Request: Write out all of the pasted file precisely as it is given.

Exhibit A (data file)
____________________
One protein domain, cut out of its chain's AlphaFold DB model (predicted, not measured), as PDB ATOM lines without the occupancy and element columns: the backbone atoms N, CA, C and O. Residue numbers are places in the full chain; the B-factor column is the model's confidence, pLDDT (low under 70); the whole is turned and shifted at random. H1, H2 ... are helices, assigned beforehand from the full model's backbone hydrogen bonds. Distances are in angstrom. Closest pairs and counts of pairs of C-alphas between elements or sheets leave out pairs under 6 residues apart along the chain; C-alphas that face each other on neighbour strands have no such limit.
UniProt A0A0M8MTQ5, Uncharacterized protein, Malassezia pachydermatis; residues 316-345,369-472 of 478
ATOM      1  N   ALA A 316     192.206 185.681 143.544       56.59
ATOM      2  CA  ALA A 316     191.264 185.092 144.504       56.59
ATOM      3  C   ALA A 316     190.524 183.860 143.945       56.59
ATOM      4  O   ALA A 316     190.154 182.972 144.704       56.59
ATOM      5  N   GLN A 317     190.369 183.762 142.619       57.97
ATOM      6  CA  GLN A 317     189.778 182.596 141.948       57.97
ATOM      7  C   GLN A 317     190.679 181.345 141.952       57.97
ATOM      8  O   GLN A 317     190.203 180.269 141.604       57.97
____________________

One protein domain, cut out of its chain's AlphaFold DB model (predicted, not measured), as PDB ATOM lines without the occupancy and element columns: the backbone atoms N, CA, C and O. Residue numbers are places in the full chain; the B-factor column is the model's confidence, pLDDT (low under 70); the whole is turned and shifted at random. H1, H2 ... are helices, assigned beforehand from the full model's backbone hydrogen bonds. Distances are in angstrom. Closest pairs and counts of pairs of C-alphas between elements or sheets leave out pairs under 6 residues apart along the chain; C-alphas that face each other on neighbour strands have no such limit.
UniProt A0A0M8MTQ5, Uncharacterized protein, Malassezia pachydermatis; residues 316-345,369-472 of 478
ATOM      1  N   ALA A 316     192.206 185.681 143.544       56.59
ATOM      2  CA  ALA A 316     191.264 185.092 144.504       56.59
ATOM      3  C   ALA A 316     190.524 183.860 143.945       56.59
ATOM      4  O   ALA A 316     190.154 182.972 144.704       56.59
ATOM      5  N   GLN A 317     190.369 183.762 142.619       57.97
ATOM      6  CA  GLN A 317     189.778 182.596 141.948       57.97
ATOM      7  C   GLN A 317     190.679 181.345 141.952       57.97
ATOM      8  O   GLN A 317     190.203 180.269 141.604       57.97